Helping people feel better… faster
Being sick sucks and having to go sit in a crowded waiting room makes it even worse. Zipnosis understands that when someone isn’t feeling well their number one priority is feeling better. Zipnosis enables people to skip the waiting room and get a diagnosis from a board certified clinician from the location (and device) that's most convenient for them.
That should make anyone feel just a little bit better about being sick.
Designing a better experience to helping people feel better
Zipnosis was started in 2008 and was founded and run by a small team of smart developers and clinicians. The Zipnosis team had been focused on developing the logic and the stuff "under the hood" that make Zipnosis smart, fast, and efficient while leaving the user interface in need of some attention. They were in need of a design team to take on the task of updating the visual design and user interface, and approached Spyder Trap to help them with a complete redesign of their site and web applications.
Working as a designer at Spyder Trap, I took Zipnosis on as my primary responsibility and met with the Zipnosis team to discuss and identify their goals and design needs:
- Zipnosis was missing a unifying design system and a clear visual language.
- We needed to make it easy to sign up and complete a Zipnosis diagnosis (a ‘zip’).
- People must be able to access Zipnosis and complete a ‘zip’ from any device.
- We also aimed to increase the number of return visits by creating an enjoyable experience so people would want to use Zipnosis the next time they're not feeling well.
The home page is the first place most people will be introduced to Zipnosis so it needs to communicate the ways Zipnosis can help. I chose to present the information in a way that echos the core interactions found in the interview process as a way of training new visitors, setting expectations, and tying the experience together.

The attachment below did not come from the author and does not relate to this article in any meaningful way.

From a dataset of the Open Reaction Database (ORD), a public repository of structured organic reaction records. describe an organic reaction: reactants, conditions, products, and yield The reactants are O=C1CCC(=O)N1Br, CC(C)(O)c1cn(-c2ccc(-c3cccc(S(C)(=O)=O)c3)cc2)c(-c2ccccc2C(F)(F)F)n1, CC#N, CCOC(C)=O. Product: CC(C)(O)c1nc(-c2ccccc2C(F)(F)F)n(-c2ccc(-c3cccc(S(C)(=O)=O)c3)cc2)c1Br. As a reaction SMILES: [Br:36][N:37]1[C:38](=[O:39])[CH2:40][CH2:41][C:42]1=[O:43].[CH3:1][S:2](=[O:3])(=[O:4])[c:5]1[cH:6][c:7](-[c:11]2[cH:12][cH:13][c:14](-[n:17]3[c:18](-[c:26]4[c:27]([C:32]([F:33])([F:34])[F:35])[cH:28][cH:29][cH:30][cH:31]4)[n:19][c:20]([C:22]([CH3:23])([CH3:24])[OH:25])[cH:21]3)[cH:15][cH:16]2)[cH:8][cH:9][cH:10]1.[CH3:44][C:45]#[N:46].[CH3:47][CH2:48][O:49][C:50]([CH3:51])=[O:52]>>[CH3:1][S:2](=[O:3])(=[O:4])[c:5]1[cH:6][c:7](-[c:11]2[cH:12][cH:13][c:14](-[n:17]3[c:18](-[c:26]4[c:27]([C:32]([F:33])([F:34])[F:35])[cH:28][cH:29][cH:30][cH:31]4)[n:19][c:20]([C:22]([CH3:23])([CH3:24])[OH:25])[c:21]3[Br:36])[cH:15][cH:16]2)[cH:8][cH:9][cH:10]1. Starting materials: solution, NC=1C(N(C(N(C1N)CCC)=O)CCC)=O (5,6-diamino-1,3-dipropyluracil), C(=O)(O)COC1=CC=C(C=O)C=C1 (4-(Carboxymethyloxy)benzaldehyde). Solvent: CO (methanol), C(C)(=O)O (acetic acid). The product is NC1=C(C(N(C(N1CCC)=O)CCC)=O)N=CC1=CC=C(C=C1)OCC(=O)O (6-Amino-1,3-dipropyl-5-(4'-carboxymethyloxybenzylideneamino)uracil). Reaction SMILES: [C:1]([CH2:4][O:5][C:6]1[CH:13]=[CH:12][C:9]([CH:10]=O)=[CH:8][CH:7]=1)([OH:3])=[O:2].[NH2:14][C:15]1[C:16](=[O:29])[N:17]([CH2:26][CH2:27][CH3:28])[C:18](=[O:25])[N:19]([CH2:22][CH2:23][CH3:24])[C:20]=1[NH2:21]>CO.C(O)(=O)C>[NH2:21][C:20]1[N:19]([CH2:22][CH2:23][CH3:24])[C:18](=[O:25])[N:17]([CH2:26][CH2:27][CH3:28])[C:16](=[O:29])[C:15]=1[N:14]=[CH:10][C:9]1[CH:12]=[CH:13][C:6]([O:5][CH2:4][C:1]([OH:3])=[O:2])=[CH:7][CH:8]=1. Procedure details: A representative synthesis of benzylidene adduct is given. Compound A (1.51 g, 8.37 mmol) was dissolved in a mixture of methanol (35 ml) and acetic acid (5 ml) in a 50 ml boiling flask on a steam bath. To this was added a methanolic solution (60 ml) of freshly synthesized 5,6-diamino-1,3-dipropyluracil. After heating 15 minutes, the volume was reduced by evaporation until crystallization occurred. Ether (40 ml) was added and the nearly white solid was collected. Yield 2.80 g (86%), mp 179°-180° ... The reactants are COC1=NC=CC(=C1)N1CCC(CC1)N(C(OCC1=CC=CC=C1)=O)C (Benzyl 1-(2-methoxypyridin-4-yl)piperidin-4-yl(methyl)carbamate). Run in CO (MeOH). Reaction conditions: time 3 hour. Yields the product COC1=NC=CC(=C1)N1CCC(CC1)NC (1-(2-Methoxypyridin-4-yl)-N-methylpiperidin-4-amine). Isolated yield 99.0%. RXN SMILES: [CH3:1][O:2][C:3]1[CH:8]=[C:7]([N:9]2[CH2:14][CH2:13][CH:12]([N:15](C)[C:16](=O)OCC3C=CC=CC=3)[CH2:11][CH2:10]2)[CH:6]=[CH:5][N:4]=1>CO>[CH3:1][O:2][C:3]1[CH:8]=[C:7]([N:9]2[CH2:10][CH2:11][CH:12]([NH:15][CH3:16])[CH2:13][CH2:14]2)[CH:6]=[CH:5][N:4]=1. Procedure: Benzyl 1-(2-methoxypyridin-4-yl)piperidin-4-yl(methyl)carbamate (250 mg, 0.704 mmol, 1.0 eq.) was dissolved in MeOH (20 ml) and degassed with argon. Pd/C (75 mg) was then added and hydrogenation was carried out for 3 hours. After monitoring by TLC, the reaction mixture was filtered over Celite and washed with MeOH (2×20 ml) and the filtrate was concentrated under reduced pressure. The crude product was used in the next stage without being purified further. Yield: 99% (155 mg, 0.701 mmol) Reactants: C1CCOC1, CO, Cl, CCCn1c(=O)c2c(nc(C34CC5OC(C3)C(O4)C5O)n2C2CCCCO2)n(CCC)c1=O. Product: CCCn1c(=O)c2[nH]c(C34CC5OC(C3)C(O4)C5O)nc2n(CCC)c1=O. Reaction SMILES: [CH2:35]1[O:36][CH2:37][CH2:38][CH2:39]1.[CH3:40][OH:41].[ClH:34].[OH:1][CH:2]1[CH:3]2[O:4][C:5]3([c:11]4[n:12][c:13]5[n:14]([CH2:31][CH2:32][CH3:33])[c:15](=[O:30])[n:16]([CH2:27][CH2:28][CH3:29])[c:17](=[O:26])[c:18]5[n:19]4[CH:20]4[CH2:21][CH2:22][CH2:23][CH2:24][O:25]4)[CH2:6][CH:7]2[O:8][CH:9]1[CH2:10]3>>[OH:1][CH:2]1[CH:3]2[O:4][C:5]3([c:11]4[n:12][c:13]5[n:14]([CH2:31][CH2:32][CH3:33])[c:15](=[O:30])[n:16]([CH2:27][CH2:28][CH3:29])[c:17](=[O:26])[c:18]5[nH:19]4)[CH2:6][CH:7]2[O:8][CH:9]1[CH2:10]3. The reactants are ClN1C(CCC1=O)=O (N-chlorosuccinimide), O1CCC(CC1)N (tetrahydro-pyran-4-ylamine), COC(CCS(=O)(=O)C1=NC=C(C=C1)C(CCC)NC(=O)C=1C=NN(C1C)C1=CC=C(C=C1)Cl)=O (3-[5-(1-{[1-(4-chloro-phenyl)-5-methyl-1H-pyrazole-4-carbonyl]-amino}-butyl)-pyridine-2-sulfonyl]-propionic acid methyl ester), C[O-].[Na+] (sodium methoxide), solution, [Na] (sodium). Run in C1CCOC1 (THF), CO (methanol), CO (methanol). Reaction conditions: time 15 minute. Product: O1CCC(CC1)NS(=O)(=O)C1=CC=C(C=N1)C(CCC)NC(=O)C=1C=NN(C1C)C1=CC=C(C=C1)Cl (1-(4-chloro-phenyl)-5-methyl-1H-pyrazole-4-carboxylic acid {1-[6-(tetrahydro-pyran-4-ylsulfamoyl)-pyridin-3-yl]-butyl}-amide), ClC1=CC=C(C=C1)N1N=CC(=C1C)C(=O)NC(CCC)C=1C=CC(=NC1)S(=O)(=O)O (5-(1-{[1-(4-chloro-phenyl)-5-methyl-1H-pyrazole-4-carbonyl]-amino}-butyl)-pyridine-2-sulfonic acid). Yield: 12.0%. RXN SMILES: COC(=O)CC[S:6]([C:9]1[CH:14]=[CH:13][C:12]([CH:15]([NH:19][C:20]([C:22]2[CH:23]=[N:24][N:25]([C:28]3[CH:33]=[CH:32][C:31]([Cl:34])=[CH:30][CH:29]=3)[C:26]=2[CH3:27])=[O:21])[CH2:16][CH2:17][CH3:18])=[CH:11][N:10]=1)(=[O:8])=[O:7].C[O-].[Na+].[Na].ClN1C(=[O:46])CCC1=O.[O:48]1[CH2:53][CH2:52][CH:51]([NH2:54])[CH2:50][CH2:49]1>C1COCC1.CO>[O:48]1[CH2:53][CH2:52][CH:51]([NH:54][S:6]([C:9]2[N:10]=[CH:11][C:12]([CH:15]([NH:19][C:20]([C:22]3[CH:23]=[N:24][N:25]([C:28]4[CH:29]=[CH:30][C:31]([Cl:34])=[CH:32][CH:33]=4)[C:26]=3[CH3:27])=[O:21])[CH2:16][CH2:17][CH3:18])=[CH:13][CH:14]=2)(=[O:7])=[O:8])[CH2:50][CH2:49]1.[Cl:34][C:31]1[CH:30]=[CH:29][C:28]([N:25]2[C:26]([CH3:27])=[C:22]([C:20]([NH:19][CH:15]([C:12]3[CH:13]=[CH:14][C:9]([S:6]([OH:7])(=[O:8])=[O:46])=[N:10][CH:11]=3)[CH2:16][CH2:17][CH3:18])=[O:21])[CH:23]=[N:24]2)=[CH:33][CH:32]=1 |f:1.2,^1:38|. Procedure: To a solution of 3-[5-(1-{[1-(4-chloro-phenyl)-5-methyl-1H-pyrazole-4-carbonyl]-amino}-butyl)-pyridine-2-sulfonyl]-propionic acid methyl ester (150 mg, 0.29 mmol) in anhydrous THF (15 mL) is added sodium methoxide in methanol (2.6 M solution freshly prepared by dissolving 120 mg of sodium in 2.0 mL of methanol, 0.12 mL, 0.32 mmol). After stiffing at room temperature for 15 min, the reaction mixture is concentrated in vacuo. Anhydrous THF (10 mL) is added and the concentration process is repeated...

The Patient Application
Once someone signs up and creates an account on Zipnosis, they’re immediately able to answer questions about their symptoms. The interview presents one question at a time and adapts based on how a patient answers each one, just like a real doctor. The interview takes only 5 minutes to complete on average. I chose to illuminate the path to completion by showing an overview of the steps involved in completing a ‘zip’. And to make it easier to select an answer, I chose to use a large type size and styled a clear hit area for each answer option that works great for people whether they’re using a mouse or their finger.
A summary of the interview is then sent to be reviewed by a certified clinician who is a member of the Zipnosis network. In under an hour, that clinician responds with a diagnosis and, if applicable, a prescription.
A patient has an inbox that shows their history of past diagnoses, pending 'zips,' and current responses.
To use space wisely, we decided to use an overflow pattern when the inbox is viewed on mobile. This solution also allowed us to borrow a common interface convention, popular among email applications, that most people would be familiar with.
The Clinician Application
The Zipnosis board-certified clinicians use the clinician application to review a patient’s symptoms and send them a diagnosis.
Here we also use an off-canvas pattern that allows a clinician to easily swipe left and right between screens. This solution gives the application a native app feel while actually being a completely responsive web page that can be accessed from anywhere and from any browser.
I was told that a clinician was able to successfully complete a diagnosis from a ski chalet on the top of a mountain.
Check out Zipnosis for yourself, save it to your phone’s home screen and use it to skip the waiting room the next time you’re feeling ill.